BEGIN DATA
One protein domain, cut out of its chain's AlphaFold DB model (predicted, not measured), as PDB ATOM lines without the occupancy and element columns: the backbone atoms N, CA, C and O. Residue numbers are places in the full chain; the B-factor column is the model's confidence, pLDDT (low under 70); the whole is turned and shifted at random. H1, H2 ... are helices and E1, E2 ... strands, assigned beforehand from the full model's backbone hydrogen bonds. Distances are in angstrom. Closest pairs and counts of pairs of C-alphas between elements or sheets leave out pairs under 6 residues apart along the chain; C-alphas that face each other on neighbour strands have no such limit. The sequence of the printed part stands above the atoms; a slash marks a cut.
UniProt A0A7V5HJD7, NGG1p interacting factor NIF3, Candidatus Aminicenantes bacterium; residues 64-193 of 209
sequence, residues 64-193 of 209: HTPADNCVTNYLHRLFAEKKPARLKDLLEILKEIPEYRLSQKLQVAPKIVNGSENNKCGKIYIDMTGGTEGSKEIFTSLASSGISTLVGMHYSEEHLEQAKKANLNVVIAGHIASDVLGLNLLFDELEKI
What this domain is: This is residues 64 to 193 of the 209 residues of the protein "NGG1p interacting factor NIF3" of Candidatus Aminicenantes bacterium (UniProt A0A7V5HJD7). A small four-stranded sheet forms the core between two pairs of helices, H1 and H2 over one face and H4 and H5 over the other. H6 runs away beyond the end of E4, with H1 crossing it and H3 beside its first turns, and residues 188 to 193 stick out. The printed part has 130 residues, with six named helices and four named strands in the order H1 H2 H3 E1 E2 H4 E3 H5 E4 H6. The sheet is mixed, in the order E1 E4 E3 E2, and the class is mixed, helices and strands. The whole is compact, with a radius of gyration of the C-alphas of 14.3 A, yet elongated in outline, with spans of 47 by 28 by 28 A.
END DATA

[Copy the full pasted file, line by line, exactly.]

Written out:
One protein domain, cut out of its chain's AlphaFold DB model (predicted, not measured), as PDB ATOM lines without the occupancy and element columns: the backbone atoms N, CA, C and O. Residue numbers are places in the full chain; the B-factor column is the model's confidence, pLDDT (low under 70); the whole is turned and shifted at random. H1, H2 ... are helices and E1, E2 ... strands, assigned beforehand from the full model's backbone hydrogen bonds. Distances are in angstrom. Closest pairs and counts of pairs of C-alphas between elements or sheets leave out pairs under 6 residues apart along the chain; C-alphas that face each other on neighbour strands have no such limit. The sequence of the printed part stands above the atoms; a slash marks a cut.
UniProt A0A7V5HJD7, NGG1p interacting factor NIF3, Candidatus Aminicenantes bacterium; residues 64-193 of 209
sequence, residues 64-193 of 209: HTPADNCVTNYLHRLFAEKKPARLKDLLEILKEIPEYRLSQKLQVAPKIVNGSENNKCGKIYIDMTGGTEGSKEIFTSLASSGISTLVGMHYSEEHLEQAKKANLNVVIAGHIASDVLGLNLLFDELEKI
What this domain is: This is residues 64 to 193 of the 209 residues of the protein "NGG1p interacting factor NIF3" of Candidatus Aminicenantes bacterium (UniProt A0A7V5HJD7). A small four-stranded sheet forms the core between two pairs of helices, H1 and H2 over one face and H4 and H5 over the other. H6 runs away beyond the end of E4, with H1 crossing it and H3 beside its first turns, and residues 188 to 193 stick out. The printed part has 130 residues, with six named helices and four named strands in the order H1 H2 H3 E1 E2 H4 E3 H5 E4 H6. The sheet is mixed, in the order E1 E4 E3 E2, and the class is mixed, helices and strands. The whole is compact, with a radius of gyration of the C-alphas of 14.3 A, yet elongated in outline, with spans of 47 by 28 by 28 A.